8. John says:

    In my experience, prioritizing your top priorities is usually the top priority.

  9. Rick C says:

    The proper way to prioritize your a-list items is to ask your manager, "which one of these top priority items should I work on?"

    Preferably without any sarcasm in your voice, and with a straight face.

  10. @SRS – those priorities are:

    1) make Intel happy

    2) consumer satisfaction

    3) developers, developers, developers!

    4) make HP happy

  11. Dale says:

    Was the person asking the questions, "Fully Vested"?  :-)

    Or was that whole FYIFV thing, an urban myth?

  12. Ulric says:

    There is a famous Dilbert comic about this.

    Here is it!


    Manager: “Remember, quality is our top priority.”

    Dilbert: “Question: Is it more important than safety?

    Manager: “Ooh… I forgot about that one.”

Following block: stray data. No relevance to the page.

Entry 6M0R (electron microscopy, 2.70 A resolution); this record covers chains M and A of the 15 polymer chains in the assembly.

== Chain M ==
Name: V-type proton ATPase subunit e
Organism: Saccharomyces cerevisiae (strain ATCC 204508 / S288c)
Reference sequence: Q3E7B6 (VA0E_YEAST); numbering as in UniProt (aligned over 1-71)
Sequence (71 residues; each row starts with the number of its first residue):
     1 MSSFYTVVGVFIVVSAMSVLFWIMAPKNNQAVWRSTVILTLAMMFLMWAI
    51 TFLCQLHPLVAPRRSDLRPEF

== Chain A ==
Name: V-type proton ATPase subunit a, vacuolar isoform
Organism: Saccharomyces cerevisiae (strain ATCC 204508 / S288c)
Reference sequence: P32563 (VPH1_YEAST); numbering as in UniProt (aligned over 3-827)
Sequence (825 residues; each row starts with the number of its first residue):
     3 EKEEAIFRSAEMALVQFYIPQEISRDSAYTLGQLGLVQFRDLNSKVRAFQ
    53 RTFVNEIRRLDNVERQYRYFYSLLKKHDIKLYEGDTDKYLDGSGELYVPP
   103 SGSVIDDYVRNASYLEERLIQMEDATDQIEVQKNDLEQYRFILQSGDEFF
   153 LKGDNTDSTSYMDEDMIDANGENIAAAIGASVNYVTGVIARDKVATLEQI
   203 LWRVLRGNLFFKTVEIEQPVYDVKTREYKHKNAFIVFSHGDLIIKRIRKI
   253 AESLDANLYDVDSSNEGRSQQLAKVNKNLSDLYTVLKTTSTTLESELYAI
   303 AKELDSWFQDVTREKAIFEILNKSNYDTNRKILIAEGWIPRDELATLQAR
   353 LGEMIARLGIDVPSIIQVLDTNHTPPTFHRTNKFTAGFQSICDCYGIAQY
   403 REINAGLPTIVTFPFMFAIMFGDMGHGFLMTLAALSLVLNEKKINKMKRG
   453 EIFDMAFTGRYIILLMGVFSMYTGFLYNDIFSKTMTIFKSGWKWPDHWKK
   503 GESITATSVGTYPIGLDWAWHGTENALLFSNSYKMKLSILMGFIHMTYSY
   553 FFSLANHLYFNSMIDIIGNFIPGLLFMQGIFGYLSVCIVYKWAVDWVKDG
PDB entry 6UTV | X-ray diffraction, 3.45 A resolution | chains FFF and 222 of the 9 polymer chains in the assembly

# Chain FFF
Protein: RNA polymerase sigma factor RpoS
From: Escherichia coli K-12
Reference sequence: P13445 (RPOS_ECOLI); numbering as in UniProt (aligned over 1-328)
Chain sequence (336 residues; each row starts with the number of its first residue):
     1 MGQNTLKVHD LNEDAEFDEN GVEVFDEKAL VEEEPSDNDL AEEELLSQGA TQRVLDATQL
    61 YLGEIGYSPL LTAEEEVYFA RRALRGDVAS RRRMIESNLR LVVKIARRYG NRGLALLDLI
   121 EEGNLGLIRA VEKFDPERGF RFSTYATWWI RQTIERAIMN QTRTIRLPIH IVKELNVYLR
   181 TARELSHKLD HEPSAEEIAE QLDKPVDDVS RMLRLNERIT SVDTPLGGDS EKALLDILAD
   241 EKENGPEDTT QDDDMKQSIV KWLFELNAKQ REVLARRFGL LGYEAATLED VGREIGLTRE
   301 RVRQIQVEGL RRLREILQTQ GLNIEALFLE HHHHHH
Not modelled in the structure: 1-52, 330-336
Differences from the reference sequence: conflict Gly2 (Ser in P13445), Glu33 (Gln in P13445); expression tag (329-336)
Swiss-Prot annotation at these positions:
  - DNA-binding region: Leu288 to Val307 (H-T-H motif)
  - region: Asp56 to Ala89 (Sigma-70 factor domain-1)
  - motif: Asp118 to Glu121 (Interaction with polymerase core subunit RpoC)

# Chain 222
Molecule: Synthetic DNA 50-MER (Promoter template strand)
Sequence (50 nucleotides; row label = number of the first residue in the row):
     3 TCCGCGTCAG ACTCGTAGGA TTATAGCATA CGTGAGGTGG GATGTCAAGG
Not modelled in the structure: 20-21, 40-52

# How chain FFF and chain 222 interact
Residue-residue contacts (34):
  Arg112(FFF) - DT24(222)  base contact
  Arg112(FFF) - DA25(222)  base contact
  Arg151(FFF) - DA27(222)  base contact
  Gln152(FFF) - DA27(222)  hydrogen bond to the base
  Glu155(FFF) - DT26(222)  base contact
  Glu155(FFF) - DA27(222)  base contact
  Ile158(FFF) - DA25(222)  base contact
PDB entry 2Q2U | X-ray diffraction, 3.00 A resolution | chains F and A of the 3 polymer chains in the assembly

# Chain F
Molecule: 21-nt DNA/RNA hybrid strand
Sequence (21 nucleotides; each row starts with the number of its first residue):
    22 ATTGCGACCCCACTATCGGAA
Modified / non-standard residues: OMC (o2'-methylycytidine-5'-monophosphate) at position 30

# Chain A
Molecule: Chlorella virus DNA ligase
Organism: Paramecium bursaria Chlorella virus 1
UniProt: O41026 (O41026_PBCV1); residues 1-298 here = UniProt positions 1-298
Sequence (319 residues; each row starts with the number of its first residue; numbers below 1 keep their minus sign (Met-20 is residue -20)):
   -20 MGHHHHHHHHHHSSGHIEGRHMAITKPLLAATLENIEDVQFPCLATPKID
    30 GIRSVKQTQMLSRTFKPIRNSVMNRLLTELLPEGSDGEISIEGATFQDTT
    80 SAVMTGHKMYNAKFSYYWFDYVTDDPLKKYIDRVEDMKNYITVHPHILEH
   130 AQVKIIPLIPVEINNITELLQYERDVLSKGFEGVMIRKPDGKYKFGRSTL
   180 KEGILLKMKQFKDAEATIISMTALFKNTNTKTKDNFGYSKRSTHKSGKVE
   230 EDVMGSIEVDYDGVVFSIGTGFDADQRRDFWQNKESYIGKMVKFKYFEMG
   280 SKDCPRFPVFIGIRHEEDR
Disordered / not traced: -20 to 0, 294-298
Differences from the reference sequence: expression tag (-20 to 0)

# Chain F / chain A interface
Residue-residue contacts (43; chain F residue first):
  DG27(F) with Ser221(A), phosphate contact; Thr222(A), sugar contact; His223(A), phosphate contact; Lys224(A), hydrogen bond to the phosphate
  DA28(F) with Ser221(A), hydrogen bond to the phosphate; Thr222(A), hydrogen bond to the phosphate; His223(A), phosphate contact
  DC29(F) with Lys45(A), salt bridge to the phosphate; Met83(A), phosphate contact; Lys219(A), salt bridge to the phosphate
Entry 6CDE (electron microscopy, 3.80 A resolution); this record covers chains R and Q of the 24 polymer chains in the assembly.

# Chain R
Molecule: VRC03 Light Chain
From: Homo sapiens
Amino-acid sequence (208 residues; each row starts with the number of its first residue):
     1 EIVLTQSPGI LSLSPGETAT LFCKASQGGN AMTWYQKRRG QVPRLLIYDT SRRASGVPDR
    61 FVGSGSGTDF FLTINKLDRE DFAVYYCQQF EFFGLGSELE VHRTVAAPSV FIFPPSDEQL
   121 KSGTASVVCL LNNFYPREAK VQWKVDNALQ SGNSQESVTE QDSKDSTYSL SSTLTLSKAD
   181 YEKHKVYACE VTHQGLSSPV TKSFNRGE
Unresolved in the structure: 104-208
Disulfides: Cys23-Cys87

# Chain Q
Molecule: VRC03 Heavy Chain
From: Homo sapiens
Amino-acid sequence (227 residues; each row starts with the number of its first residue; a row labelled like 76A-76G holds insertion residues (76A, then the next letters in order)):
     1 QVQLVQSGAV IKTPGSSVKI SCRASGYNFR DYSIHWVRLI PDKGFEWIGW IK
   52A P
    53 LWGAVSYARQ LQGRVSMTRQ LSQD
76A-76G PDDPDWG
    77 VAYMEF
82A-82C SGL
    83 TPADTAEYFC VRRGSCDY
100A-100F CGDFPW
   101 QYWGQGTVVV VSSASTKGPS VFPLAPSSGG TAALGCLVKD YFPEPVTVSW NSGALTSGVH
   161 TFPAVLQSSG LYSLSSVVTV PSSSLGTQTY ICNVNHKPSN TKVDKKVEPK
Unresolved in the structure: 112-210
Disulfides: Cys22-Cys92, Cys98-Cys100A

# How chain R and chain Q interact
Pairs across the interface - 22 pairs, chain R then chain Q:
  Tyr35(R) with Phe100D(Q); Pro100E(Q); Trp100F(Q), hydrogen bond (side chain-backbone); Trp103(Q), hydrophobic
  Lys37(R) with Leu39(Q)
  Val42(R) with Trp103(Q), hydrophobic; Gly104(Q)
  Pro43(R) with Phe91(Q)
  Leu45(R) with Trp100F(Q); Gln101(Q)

Dilbert: “Is quality more important than obeying the law?”

    Manager: “Well…, probably not.”

    Dilbert “If we could maximize shareholder value by selling lower quality items, wouldn’t we have a fiduciary responsibility to do it?

    Manager: “I’m sure quality is in the top four.”

    Dilbert: “What if we had to lie to achieve quality?

  13. Random Coward says:

    That problem is caused by the Multimedia Class Scheduler Service, which boosts certain priorities in an effort to compensate for the default braindead scheduling policy. Kinda like how SuperFetch and friends try to compensate for resource managing deficiencies.

  14. So, that begs the question, who decides when a question is answered, the answerer or the questioner?